What does a cat’s paw have to do with employment law? Over the past 20 years, a variety of lower federal courts have held employers liable for illegal discrimination based on the discriminatory animus of an employee who influenced, but did not make, the ultimate employment decision. This theory, dubbed “the cat’s paw” was adopted in March, 2011 by a unanimous U.S. Supreme Court in Staub v. Proctor Hospital. Justice Scalia explained the feline reference in his opinion:
“The term “cat’s paw” derives from a fable conceived by Aesop, put into verse by La Fontaine in 1679, and injected into United States employment discrimination law …in 1990. [citation omitted] In the fable, a monkey induces a cat by flattery to extract roasting chestnuts from the fire. After the cat has done so, burning its paws in the process, the monkey makes off with the chestnuts and leaves the cat with nothing.”
Vincent Staub, a member of the U.S. Army Reserve, worked as an angiography technician for Proctor Hospital. His supervisors were irritated when Staub’s Reserve duty schedule interfered with the hospital schedule, and made a number of anti- military remarks. One of them referred to Staub’s military obligations as “a bunch of smoking and joking and a waste of taxpayers’ money.”
The supervisors came up with a plan to get Staub fired: They made up an arbitrary rule limiting Staub’s movement from his workstation, and then claimed he’d violated it. Staub complained to HR that his supervisors were discriminating against him because of his military status. But the HR manager didn’t investigate Staub’s complaint. Instead, she used Staub’s alleged violation of the workstation rule to authorize and justify his dismissal.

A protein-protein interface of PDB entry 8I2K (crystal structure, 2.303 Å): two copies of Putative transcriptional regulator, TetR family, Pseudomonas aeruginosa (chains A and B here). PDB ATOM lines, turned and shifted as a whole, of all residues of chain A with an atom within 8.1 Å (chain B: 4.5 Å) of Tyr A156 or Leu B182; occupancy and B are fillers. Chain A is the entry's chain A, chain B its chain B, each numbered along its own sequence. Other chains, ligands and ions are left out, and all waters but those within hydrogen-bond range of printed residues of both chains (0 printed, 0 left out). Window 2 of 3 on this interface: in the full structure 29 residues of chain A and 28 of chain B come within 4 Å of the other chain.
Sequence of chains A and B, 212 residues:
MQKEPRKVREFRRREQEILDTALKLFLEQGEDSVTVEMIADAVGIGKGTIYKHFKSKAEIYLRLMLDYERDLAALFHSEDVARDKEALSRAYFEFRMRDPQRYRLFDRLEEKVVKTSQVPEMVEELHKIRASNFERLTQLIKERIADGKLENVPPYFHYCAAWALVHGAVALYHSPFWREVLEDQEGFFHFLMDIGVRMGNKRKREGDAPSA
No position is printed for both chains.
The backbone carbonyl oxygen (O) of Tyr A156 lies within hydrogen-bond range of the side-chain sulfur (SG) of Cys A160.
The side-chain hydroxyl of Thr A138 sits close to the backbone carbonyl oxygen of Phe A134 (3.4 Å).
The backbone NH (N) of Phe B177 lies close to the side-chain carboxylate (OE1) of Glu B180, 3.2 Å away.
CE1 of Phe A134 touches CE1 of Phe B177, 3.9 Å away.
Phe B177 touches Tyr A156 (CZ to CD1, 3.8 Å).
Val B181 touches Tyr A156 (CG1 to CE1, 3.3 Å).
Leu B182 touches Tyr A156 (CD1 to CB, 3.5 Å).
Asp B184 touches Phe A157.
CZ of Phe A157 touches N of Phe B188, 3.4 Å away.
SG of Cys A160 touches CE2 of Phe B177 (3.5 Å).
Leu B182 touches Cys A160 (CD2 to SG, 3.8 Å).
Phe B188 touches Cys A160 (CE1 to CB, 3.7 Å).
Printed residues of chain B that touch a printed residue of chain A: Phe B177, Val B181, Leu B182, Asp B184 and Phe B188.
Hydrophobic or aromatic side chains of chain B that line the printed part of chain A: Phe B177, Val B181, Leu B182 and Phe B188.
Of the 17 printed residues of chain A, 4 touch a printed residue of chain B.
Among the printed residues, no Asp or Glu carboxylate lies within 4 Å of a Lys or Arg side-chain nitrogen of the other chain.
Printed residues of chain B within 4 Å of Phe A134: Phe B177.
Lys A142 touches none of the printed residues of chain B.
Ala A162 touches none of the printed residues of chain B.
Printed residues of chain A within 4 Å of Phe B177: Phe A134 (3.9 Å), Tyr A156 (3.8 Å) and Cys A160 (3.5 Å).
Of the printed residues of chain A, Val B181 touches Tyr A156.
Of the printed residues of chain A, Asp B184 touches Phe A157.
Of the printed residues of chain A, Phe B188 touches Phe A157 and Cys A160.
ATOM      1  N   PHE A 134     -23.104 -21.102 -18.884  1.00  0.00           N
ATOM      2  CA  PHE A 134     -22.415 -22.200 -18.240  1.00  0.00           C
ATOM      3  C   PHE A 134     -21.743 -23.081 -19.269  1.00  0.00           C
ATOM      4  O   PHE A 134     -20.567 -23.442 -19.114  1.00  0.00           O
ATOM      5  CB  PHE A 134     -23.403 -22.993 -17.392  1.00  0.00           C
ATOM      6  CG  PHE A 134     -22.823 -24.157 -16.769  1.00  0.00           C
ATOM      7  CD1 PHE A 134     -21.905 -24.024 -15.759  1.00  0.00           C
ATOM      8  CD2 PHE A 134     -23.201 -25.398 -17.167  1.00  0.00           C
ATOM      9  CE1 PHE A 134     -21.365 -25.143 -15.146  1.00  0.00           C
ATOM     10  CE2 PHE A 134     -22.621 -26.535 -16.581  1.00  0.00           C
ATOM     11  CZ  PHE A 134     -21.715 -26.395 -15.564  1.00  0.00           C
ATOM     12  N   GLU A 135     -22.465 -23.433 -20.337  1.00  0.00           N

A jury ruled in Staub’s favor, awarding him damages, and the Supreme Court upheld the jury verdict, saying there was ample evidence that not only were the two supervisors biased against Staub’s military obligations, but also that their actions “were causal factors underlying (the HR manager’s) decision to fire Staub.” The employer was held liable even though the HR manager who made the firing decision-the cat’s paw of our story-didn’t have any discriminatory motives.
What this means to you:
The Staub ruling makes it clear that if the biased motives of a subordinate contribute to an adverse employment action, the employer may be liable for discrimination – even if the ultimate decision maker had no discriminatory intent whatsoever. And, employee complaints of discrimination and harassment cannot be ignored!
Employers must take a good look at a worker’s overall record before taking any adverse action, and the final decision maker is going to have to be sure that any action taken is due to documented, legitimate, non-discriminatory business reasons consistently applied.
Information here is correct at the time it is posted. Case decisions cited here may be reversed. Please do not rely on this information without consulting an attorney first.